Millennials are frustrated. We feel like society lied to us. Throughout grade school and high school, the authority figures told us to get good grades, go to college and graduate with a degree, any degree, and they would have a great job waiting for us on the other side. The road would present difficulties, but this straight, simple path would take us to the Promised Land, our small corner of the middle class and the so-called “American Dream.” We had no reason to distrust our authority figures, our teachers, parents, and politicians. We grew up in the nineties. We saw prosperity all around us. The internet provided new and exciting opportunities and the economy prospered. So we diligently followed the path.
The first crack in the fantasy came when we started applying to universities and noticed the cost. Our parents had no idea how much had changed since they went to college thirty years prior. I’ve seen one of my dad’s tuition receipts. An entire quarter cost somewhere in the mid-hundreds. You can’t even cover the hidden fees with that cost anymore. Granted, they made less money then, but the cost of higher education has risen by leaps and bounds compared to the rise in inflation over the last three decades. My dad paid for college by working as a stockboy for K-Mart in the late-seventies. Now a retail clerk’s salary barely covers books. The GI Bill created a populist movement among higher education in the mid-twentieth century, creating access to universities that previously catered only to he wealthy. These soldiers expanded the middle class and lowered the cost of education for everybody. The elite have spent my lifetime raising the cost of education back to pre-WWII levels and reclaiming a dominance of knowledge for only the upper class. They can either force people out of educational opportunities or push the middle class so far into debt that they become enslaved to their student loans.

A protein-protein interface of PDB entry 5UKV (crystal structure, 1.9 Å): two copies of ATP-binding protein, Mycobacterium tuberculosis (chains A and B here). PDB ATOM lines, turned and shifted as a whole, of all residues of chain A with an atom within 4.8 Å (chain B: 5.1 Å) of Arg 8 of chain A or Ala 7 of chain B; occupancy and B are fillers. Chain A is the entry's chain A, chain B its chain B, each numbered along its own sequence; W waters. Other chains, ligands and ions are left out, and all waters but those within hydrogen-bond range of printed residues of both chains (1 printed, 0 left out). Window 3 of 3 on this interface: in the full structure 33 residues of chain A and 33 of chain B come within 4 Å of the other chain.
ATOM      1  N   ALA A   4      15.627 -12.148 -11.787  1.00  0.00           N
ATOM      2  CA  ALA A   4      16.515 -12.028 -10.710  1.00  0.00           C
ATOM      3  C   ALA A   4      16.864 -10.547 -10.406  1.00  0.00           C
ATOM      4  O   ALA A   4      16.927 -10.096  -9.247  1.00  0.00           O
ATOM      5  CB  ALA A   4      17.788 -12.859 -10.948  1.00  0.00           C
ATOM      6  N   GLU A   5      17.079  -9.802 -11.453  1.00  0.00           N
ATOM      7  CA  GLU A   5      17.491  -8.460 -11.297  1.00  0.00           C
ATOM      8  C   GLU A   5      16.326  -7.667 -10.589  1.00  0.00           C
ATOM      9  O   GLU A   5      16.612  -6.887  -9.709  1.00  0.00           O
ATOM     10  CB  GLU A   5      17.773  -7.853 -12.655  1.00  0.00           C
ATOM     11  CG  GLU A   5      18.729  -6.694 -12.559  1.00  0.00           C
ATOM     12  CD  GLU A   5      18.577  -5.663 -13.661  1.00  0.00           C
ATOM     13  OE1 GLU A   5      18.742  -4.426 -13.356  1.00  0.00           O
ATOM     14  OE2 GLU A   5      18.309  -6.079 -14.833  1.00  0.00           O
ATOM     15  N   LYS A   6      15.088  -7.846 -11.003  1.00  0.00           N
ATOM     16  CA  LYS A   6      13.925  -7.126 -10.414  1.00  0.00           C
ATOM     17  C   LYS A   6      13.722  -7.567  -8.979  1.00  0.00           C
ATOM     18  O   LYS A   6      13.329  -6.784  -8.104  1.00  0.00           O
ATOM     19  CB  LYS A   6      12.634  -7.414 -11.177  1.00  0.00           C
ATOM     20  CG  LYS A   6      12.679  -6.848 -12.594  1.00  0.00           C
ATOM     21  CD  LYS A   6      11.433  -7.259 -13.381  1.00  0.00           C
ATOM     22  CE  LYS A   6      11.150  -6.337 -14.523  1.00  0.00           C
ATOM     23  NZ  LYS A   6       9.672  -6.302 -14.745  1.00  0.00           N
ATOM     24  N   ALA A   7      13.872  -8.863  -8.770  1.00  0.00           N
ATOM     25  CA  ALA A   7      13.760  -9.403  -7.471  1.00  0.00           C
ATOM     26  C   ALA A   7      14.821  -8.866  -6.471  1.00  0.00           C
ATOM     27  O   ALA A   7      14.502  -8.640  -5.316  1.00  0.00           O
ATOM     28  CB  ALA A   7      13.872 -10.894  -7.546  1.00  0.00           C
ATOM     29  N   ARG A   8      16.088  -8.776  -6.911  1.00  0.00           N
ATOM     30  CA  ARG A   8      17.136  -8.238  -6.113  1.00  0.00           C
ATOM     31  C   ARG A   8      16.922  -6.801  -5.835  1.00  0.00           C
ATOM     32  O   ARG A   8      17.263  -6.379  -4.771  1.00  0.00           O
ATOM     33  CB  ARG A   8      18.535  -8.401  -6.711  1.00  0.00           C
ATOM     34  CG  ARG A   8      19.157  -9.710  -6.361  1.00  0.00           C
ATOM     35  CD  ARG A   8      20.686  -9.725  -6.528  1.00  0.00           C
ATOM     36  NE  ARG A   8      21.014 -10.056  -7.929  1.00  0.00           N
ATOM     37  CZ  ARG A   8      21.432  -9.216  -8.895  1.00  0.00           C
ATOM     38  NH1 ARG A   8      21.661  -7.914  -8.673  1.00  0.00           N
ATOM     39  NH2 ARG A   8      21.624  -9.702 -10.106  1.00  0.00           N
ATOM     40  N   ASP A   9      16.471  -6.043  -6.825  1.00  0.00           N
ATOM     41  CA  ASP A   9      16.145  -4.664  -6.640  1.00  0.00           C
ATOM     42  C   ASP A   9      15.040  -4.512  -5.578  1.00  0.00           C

Still, millennials persisted in following the path. So education costs a little bit more than it once did; we can still make up the difference on the other side when we get to our stable middle class job, right? We join the Army National Guard and get stuck in some godforsaken desert for a year or we take out an ungodly amount of student loans. The promise we received makes it worth all that. But somewhere along the line, the market betrayed us. Just as we start our first post-college jobs, just as we prepare to graduate college, graduate high school, the authority figures who promised us work began to close the door on us. We got to the end of our path and realized that someone with ten pots already had stolen the pot of gold at the end of our rainbow, too. Every good job now required a minimum of two to three years experience, but no one would give us an opportunity to earn that experience. So we took our college degrees to low wage, hourly jobs as Starbucks baristas, overnight retail clerks, temporary cubicle fillers, and carpenter’s helpers. It has made us a little bitter.
To add insult to injury, the Baby Boomers have insisted on calling us lazy and selfish. Who has worked harder? They had jobs waiting for them after college starting at $47,000 a year (adjusted for inflation). They came out debt free and bought their first homes before they turned thirty. They relished in the stability of a career that would support them for twenty years or more. They never had to fear a corporation would discard them as soon as they outlived their usefulness. They never had to ask someone’s food order while a master’s degree sat tucked in a drawer in their dinky one-bedroom apartment. They never suffered the indignity of working fifty hours a week at an unpaid internship just to get their foot in the door with some lousy entry-level position. And selfish? They created and fed this corporate monster of greed that crushes our economy and places more and more money and power in the hands of a select American oligarchy. Our parents invented “Keeping up with the Joneses.”